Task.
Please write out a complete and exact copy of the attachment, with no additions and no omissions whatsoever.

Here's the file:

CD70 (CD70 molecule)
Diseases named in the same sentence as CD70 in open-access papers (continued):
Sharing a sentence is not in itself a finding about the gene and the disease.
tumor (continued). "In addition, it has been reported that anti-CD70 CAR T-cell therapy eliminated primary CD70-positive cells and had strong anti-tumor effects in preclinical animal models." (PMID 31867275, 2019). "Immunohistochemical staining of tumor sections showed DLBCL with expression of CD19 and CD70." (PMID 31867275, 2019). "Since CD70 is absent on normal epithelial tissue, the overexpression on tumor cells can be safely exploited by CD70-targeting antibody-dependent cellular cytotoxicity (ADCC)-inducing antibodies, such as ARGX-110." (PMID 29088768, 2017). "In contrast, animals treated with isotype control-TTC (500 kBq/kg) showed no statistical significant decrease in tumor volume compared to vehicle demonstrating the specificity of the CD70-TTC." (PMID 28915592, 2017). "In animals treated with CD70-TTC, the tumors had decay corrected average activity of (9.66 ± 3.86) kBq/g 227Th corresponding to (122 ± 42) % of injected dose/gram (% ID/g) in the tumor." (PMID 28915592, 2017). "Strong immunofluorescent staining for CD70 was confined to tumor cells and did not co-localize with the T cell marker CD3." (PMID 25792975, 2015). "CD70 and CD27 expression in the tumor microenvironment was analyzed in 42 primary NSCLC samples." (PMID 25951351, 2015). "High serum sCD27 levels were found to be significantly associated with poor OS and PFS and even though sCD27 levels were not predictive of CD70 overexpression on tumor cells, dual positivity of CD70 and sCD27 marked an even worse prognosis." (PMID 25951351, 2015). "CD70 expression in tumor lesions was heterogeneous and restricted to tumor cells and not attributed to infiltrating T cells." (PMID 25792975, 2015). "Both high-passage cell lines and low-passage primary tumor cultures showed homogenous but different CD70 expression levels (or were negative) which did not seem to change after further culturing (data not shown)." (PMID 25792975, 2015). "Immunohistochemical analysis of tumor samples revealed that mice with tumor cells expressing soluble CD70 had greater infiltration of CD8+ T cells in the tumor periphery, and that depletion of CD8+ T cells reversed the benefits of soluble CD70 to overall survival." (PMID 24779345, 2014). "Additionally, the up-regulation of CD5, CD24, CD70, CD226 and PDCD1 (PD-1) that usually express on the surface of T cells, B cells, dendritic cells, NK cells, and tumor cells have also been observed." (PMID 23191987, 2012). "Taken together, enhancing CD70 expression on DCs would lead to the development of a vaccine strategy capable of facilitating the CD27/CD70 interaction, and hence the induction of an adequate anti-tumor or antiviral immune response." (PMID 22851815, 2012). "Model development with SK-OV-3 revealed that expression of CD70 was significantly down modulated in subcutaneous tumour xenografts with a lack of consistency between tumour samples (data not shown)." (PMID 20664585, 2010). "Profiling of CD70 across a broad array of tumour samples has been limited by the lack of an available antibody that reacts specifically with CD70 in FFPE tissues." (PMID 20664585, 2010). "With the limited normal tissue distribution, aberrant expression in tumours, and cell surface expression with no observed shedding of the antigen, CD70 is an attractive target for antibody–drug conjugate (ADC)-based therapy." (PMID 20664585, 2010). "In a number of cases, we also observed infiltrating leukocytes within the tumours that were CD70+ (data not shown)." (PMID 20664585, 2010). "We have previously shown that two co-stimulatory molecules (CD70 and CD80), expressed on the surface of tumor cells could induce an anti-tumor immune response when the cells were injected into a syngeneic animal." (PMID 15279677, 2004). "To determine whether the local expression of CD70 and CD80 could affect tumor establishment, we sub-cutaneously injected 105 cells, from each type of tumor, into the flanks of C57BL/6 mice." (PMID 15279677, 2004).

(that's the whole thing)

CD70 (CD70 molecule)
Diseases named in the same sentence as CD70 in open-access papers (continued):
Sharing a sentence is not in itself a finding about the gene and the disease.
tumor (continued). "In addition, it has been reported that anti-CD70 CAR T-cell therapy eliminated primary CD70-positive cells and had strong anti-tumor effects in preclinical animal models." (PMID 31867275, 2019). "Immunohistochemical staining of tumor sections showed DLBCL with expression of CD19 and CD70." (PMID 31867275, 2019). "Since CD70 is absent on normal epithelial tissue, the overexpression on tumor cells can be safely exploited by CD70-targeting antibody-dependent cellular cytotoxicity (ADCC)-inducing antibodies, such as ARGX-110." (PMID 29088768, 2017). "In contrast, animals treated with isotype control-TTC (500 kBq/kg) showed no statistical significant decrease in tumor volume compared to vehicle demonstrating the specificity of the CD70-TTC." (PMID 28915592, 2017). "In animals treated with CD70-TTC, the tumors had decay corrected average activity of (9.66 ± 3.86) kBq/g 227Th corresponding to (122 ± 42) % of injected dose/gram (% ID/g) in the tumor." (PMID 28915592, 2017). "Strong immunofluorescent staining for CD70 was confined to tumor cells and did not co-localize with the T cell marker CD3." (PMID 25792975, 2015). "CD70 and CD27 expression in the tumor microenvironment was analyzed in 42 primary NSCLC samples." (PMID 25951351, 2015). "High serum sCD27 levels were found to be significantly associated with poor OS and PFS and even though sCD27 levels were not predictive of CD70 overexpression on tumor cells, dual positivity of CD70 and sCD27 marked an even worse prognosis." (PMID 25951351, 2015). "CD70 expression in tumor lesions was heterogeneous and restricted to tumor cells and not attributed to infiltrating T cells." (PMID 25792975, 2015). "Both high-passage cell lines and low-passage primary tumor cultures showed homogenous but different CD70 expression levels (or were negative) which did not seem to change after further culturing (data not shown)." (PMID 25792975, 2015). "Immunohistochemical analysis of tumor samples revealed that mice with tumor cells expressing soluble CD70 had greater infiltration of CD8+ T cells in the tumor periphery, and that depletion of CD8+ T cells reversed the benefits of soluble CD70 to overall survival." (PMID 24779345, 2014). "Additionally, the up-regulation of CD5, CD24, CD70, CD226 and PDCD1 (PD-1) that usually express on the surface of T cells, B cells, dendritic cells, NK cells, and tumor cells have also been observed." (PMID 23191987, 2012). "Taken together, enhancing CD70 expression on DCs would lead to the development of a vaccine strategy capable of facilitating the CD27/CD70 interaction, and hence the induction of an adequate anti-tumor or antiviral immune response." (PMID 22851815, 2012). "Model development with SK-OV-3 revealed that expression of CD70 was significantly down modulated in subcutaneous tumour xenografts with a lack of consistency between tumour samples (data not shown)." (PMID 20664585, 2010). "Profiling of CD70 across a broad array of tumour samples has been limited by the lack of an available antibody that reacts specifically with CD70 in FFPE tissues." (PMID 20664585, 2010). "With the limited normal tissue distribution, aberrant expression in tumours, and cell surface expression with no observed shedding of the antigen, CD70 is an attractive target for antibody–drug conjugate (ADC)-based therapy." (PMID 20664585, 2010). "In a number of cases, we also observed infiltrating leukocytes within the tumours that were CD70+ (data not shown)." (PMID 20664585, 2010). "We have previously shown that two co-stimulatory molecules (CD70 and CD80), expressed on the surface of tumor cells could induce an anti-tumor immune response when the cells were injected into a syngeneic animal." (PMID 15279677, 2004). "To determine whether the local expression of CD70 and CD80 could affect tumor establishment, we sub-cutaneously injected 105 cells, from each type of tumor, into the flanks of C57BL/6 mice." (PMID 15279677, 2004).